means finding a first minimum of the squares computed by said first computing means,
second means computing the square of the distance of said soft value point from each constellation point which has a “1” bit in said first position of its said set,
means finding a second minimum of the last mentioned squares computed by the second computing means,
means subtracting the first minimum from the second minimum,
means recording output from said subtracting means as a reliability estimate for that bit in said first position in the set of bit values for said symbol represented by the soft value, and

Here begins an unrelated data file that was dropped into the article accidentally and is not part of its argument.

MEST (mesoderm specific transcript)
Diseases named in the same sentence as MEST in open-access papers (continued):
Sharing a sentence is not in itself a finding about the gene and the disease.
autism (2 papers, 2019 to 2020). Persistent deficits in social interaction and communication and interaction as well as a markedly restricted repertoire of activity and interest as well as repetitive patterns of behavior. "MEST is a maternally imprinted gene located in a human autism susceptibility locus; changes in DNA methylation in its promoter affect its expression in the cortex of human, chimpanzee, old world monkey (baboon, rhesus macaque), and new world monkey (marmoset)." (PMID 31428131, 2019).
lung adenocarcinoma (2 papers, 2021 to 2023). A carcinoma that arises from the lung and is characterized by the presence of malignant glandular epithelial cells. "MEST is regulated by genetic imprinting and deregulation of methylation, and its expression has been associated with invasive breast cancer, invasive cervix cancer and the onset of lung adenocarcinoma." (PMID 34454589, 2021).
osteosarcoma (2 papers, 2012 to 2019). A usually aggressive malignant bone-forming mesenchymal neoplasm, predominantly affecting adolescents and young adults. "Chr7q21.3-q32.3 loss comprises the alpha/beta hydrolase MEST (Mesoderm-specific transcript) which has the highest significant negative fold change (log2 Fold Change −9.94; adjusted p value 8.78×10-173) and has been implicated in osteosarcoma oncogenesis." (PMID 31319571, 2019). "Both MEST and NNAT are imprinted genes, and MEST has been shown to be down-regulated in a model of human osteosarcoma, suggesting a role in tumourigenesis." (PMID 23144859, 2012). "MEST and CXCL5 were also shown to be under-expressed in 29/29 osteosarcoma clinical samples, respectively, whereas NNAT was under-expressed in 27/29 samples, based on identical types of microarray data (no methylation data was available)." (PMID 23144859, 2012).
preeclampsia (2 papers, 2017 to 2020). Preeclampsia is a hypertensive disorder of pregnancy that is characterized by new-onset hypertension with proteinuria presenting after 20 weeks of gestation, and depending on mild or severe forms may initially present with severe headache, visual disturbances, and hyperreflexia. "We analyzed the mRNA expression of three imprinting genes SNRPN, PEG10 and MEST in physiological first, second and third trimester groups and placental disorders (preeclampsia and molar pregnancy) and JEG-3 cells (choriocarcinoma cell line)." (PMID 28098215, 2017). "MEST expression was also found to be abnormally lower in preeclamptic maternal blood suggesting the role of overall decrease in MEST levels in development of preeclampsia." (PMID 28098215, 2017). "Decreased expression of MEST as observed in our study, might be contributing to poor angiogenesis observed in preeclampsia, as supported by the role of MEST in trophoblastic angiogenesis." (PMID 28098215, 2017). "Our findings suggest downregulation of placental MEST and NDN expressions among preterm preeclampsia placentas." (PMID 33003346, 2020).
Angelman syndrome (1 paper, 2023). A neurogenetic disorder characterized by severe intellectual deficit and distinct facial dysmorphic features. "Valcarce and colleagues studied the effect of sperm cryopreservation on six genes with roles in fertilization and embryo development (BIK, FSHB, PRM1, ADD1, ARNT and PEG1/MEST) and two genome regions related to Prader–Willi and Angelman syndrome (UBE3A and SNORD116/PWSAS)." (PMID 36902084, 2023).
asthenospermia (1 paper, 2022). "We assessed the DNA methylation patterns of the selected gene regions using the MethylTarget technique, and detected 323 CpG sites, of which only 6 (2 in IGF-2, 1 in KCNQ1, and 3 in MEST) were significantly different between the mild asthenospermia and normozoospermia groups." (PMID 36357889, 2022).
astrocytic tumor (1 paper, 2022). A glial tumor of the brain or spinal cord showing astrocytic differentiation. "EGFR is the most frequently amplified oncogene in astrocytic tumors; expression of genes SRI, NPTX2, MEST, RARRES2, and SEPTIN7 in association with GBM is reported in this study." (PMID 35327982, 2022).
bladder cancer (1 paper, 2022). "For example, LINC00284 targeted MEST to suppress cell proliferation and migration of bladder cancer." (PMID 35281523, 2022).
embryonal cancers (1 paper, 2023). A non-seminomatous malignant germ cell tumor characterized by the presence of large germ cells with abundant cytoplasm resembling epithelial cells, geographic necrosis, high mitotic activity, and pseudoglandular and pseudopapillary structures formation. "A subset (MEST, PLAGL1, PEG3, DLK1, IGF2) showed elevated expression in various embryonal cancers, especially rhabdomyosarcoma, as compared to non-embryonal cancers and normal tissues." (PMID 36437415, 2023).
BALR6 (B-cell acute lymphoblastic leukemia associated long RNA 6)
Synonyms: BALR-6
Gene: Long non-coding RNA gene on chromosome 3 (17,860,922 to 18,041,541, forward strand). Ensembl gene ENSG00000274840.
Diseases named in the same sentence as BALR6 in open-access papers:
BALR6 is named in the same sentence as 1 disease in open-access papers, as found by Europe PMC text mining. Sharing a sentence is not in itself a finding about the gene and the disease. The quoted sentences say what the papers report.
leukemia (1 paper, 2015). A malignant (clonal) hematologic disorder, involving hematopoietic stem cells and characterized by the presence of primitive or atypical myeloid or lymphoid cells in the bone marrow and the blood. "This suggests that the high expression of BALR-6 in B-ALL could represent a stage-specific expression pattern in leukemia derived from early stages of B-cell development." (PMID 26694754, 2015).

means causing reiteration of said first computing means, said first minimum finding means, said second computing means, said subtracting means, and said recording means, for obtaining reliability estimates for the bits in the remaining positions in the set for said symbol represented by said soft value.